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Be sociable, be safe, be sensible
Alcohol Awareness week in association with BBC Radio Nottingham ( 95.5 and 103.8FM): "The Breakfast Show" with Karl Cooper, The Mid Morning Show" with Jeff Owen, and "The Afternoon Show" with Brian Tansley.

June 2002
Alcohol Awareness - The effect on the body
alcohol affects your brain

Alcohol affects your brain

It is impossible to ‘speed up’ elimination of alcohol from your body.

Neither a shower nor a cup of coffee will speed it up, only time will do the job.

The body can break down around 6 - 10 grams of alcohol an hour.

It will take an average person five to eight hours to rid the body of the alcohol in half a bottle of wine or one and a half pints of beer.

During this time the alcohol has pronounced affects on the organs of the body, most obviously the brain.
Your body clock
At 10.10pm: After 10 minutes 50% of the alcohol consumed will have been absorbed into the bloodstream.
By 11.00pm: After one hour all the alcohol would have been absorbed. Absorption is accelerated still further when drinking on an empty stomach. Long drinks made with mixers will have a faster effect as they enter the bloodstream much faster.
By 12.00am: At midnight after an evening drinking there may be 200mgs /100ml of alcohol in the blood.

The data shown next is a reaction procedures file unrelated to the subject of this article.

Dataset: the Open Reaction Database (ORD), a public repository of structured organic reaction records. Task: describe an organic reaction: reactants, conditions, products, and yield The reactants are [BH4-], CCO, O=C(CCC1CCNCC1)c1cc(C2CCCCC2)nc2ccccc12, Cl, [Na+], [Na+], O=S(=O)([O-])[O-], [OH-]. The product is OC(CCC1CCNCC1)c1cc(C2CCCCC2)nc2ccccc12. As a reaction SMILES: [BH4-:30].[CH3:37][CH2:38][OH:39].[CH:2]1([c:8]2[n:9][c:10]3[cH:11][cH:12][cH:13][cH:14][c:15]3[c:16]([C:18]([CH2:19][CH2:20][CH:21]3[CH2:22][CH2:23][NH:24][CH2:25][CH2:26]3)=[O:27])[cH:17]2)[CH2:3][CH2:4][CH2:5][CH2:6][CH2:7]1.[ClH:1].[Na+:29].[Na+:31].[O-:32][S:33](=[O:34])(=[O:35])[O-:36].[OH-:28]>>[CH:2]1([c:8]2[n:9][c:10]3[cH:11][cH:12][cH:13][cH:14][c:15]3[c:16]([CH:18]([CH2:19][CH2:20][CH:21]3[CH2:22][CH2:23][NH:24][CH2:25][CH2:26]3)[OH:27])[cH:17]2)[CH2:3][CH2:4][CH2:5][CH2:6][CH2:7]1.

By 7:30am: On waking up there is still 90mg /100ml. You are still over The legal limit and unfit to drive.
By 12.00pm: By lunchtime, elimination has continued to around 20mg/100ml and under the current legal limit. But
your driving may still be affected and you could be
guilty of an offence.

Effects on the brain:
Not many people realise that alcohol has a depressant effect upon the brain.

Parts of the brain that normally restrain our behaviour and which stop us being silly and behaving in an antisocial and embarrassing way are affected.

Later other aspects of brain function are suppressed. We become less well co-ordinated with a tendency to fall over, our speech becomes slurred and incoherent, we become drowsy and go to sleep.

With very high levels of alcohol in the bloodstream, the breathing centre can become inhibited.

Taken over a longer period of time, alcohol can have a longer-term effect upon the brain causing depression and dementia.

Women who are thinking of becoming pregnant or who are already pregnant are best advised to avoid alcohol completely so as to avoid any possible effect upon the developing baby.

Effects on the body:
Alcohol is a depressant drug. Some people take alcohol to because they feel anxious or depressed and wish to be relieved of such negative feelings. This relief is short term unfortunately, and alcohol is also addictive.

Alcohol has an effect on many cells in the body, most importantly in the liver. The liver first enlarges as it becomes fatty, then it will shrink.

People with alcohol problems often neglect their diet and associated vitamin deficiencies can occur. Veins around the throat and in the anus dilate in an attempt to shunt blood around the liver. At times these can bleed, leading to life threatening emergencies.


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External links:

Institute of Alcohol Studies

NHS Direct

Alcohol Problems Advisory Service

The Priory Healthcare


Booze: Documentary presented by Jeremy Bowen

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